Preprints
https://doi.org/10.5194/acp-2022-104
https://doi.org/10.5194/acp-2022-104
 
09 Mar 2022
09 Mar 2022
Status: this preprint is currently under review for the journal ACP.

Measurement Report: Real-Time Remote Sensing of the Coastal Boundary Layer and its Interaction with Meteorology at Cape Grim, Australia

Zhenyi Chen1, Robyn Schofield2, Melita Keywood3, Sam Cleland4, Alastair G. Williams5, Alan Griffiths5, Stephen Wilson6, Peter Rayner2, and Xiaowen Shu7 Zhenyi Chen et al.
  • 1School of Ecology and Environment, Beijing Technology and Business University, 100048, Beijing, China
  • 2School of Earth Sciences, University of Melbourne, 3010, Melbourne, VIC, Australia
  • 3Climate Science Centre, Oceans and Atmosphere, CSIRO, 3195, Aspendale, VIC, Australia
  • 4Observing Systems and Operations, Bureau of Meteorology, 7330, Smithton, Tasmania, Australia
  • 5Australian Nuclear Science and Technology Organisation, Lucas Heights, New South Wales, Australia
  • 6School of Earth, Atmosphere and Life Sciences, University of Wollongong, 2522, NSW, Australia
  • 7Anhui Institute of Optics and Fine Mechanics, Chinese Academy of Sciences, 230031, Hefei, China

Abstract. Despite considerable efforts during the last decade, real-time characterization of the marine boundary layer and aerosol optical properties over the Southern Ocean remains scarce. We conducted simultaneous measurements of the marine boundary layer utilizing a synergy of remote sensing technology at the Baseline Air Pollution Station at Cape Grim in northwestern Tasmania, Australia, from 14 May to 16 July 2019. Aerosol optical properties were monitored by lidar (miniMPL) and a ceilometer to identify the boundary layer height, and sodar provided wind profiles to investigate their influences on the layer evolution. Boundary layer heights simulated using the Weather Research and Forecasting (WRF) model were also employed for comparison purposes. Through complementary analyses of three cases representing different source influences (marine, sea breeze and continental), this paper evaluates two algorithms (Image Edge Detection Algorithm (IEDA) and gradient method) for boundary layer height detection and examines the vertical aerosol distribution within the boundary layer at Cape Grim with an emphasis on the contributions of regional and local meteorology. We found IEDA generally performed better than the gradient method, especially during the marine-flow-influenced period with a convective layer structure. Different features of boundary layer structures in three episodes, including differential boundary layer growth and interaction with wind evolutionary processes were investigated. One was characterized by a diurnal variation with a boundary layer height of approximately 0.2–0.5 km, associated with the veering of the wind vector within the marine boundary layer during the development of a sea breeze. The other showed a thermally stable layer below 0.3 km with an enhanced extinction coefficient and linear depolarization ratio under the influence of continental sources, which was also validated by the observation from Cloud-Aerosol Lidar and Infrared Pathfinder Satellite Observation (CALIPSO) satellite. The increasing extinction coefficient and depolarization ratio with wind speeds may be attributed to the increased wet sea salt production and regional transportation from mainland Australia.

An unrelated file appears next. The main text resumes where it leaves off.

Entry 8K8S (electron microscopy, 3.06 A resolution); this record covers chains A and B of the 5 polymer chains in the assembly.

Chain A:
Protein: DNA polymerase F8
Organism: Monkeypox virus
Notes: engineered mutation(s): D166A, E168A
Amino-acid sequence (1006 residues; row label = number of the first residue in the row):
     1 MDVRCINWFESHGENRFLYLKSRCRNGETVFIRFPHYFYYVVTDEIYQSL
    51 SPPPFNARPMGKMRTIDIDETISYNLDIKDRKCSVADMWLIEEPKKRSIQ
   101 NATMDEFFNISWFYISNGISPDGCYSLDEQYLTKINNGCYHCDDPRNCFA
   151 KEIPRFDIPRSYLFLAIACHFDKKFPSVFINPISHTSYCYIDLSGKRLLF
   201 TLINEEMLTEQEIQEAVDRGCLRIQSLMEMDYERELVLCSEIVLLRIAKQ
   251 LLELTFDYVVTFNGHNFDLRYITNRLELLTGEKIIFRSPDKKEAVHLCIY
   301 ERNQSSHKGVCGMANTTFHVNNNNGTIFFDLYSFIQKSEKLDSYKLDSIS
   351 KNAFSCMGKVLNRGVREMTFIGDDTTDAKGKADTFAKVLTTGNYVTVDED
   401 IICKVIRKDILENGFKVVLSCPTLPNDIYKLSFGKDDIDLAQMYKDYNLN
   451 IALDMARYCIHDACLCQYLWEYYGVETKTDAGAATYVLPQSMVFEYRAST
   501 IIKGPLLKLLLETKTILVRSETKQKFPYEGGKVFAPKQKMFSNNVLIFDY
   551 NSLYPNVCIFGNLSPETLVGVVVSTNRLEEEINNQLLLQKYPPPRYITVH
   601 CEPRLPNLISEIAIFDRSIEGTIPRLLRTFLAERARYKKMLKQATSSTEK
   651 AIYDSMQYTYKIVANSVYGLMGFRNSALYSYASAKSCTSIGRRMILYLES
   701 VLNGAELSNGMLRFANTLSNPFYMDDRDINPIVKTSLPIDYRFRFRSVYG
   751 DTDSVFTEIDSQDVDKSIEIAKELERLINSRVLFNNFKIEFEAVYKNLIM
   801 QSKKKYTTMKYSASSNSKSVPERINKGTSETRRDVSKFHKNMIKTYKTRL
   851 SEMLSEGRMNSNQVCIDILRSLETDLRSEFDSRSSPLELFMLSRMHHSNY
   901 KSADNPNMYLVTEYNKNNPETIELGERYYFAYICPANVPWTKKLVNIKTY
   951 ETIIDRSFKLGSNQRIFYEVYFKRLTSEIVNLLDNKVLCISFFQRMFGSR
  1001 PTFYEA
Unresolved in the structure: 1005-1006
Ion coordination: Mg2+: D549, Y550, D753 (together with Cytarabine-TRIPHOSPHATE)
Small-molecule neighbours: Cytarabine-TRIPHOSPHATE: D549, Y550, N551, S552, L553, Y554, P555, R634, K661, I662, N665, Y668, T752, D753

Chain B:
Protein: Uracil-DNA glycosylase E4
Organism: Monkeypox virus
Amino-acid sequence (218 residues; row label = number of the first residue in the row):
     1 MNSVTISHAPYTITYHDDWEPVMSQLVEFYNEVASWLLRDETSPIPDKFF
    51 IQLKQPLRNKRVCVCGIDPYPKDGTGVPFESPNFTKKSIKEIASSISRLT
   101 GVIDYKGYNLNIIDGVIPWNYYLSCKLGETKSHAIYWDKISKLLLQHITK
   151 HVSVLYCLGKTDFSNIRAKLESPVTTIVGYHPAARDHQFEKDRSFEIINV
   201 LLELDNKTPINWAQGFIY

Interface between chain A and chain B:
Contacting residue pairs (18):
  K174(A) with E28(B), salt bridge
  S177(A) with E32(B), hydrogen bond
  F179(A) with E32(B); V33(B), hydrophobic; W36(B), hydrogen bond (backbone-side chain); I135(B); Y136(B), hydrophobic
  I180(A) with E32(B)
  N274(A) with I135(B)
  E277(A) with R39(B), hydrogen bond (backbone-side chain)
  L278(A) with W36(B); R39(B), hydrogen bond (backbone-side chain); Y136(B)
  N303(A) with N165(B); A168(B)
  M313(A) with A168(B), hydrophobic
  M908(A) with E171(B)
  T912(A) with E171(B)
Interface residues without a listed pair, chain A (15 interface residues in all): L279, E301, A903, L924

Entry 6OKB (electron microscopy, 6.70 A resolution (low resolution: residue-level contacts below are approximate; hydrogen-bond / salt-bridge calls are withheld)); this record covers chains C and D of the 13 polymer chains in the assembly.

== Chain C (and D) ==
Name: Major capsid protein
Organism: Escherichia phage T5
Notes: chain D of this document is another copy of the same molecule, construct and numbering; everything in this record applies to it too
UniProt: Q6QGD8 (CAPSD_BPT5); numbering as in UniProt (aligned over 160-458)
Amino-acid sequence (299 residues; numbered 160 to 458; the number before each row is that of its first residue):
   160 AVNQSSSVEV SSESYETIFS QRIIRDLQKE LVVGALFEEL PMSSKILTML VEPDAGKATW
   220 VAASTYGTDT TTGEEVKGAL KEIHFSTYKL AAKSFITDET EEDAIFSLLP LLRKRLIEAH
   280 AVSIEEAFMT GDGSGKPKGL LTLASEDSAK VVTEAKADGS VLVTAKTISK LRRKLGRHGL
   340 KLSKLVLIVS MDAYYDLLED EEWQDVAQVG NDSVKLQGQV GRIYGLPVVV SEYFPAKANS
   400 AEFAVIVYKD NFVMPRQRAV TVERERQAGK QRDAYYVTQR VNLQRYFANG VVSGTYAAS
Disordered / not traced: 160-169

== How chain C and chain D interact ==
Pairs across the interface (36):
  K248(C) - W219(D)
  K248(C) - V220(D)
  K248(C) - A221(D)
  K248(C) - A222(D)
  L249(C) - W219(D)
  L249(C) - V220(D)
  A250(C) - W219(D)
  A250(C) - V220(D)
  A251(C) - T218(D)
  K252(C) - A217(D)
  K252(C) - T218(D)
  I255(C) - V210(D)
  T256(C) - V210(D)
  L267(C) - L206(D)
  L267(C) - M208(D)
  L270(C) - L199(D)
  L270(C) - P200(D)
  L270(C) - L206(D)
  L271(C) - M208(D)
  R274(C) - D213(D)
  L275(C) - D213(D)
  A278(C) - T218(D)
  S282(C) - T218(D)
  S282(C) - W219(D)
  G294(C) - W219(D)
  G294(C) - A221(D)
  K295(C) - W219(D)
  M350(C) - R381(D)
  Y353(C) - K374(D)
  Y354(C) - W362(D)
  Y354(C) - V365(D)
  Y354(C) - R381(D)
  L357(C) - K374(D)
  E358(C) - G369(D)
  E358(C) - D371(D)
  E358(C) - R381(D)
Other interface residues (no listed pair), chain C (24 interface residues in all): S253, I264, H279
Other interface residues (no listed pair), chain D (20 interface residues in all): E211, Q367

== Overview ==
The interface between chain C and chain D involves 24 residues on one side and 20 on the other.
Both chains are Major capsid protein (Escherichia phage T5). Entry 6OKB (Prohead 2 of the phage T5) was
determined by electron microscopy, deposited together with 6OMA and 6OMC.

Zhenyi Chen et al.

Status: final response (author comments only)

Comment types: AC – author | RC – referee | CC – community | EC – editor | CEC – chief editor | : Report abuse
  • RC1: 'Comment on acp-2022-104', Anonymous Referee #1, 21 Mar 2022
  • RC2: 'Comment on acp-2022-104', Anonymous Referee #2, 21 Mar 2022

Zhenyi Chen et al.

Data sets

Measurement Report: Real-Time Remote Sensing of the Coastal Boundary Layer and its Interaction with Meteorology at Cape Grim, Australia Zhenyi Chen, Robyn Schofield, Melita Keywood, Sam Cleland, Alastair Williams, Alan Griffiths, Stephen Wilson, Peter Rayner, Xiaowen Shu https://doi.org/10.17632/gtpp4ydfk6.1

Zhenyi Chen et al.

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Short summary
This study studied the marine boundary layer (MBL) process and aerosol properties in the Southern Ocean using miniMPL, ceilometer and sodar. Compared to the gradient method, the Image Edge Detection Algorithm provides more reliable boundary layer height estimations, especially when a convective MBL with stratification existed. The diurnal characteristic of BLH with the veering of the wind vector was also observed. Under the continental sources, the MBL maintained a well-mixed layer of 0.3 km.
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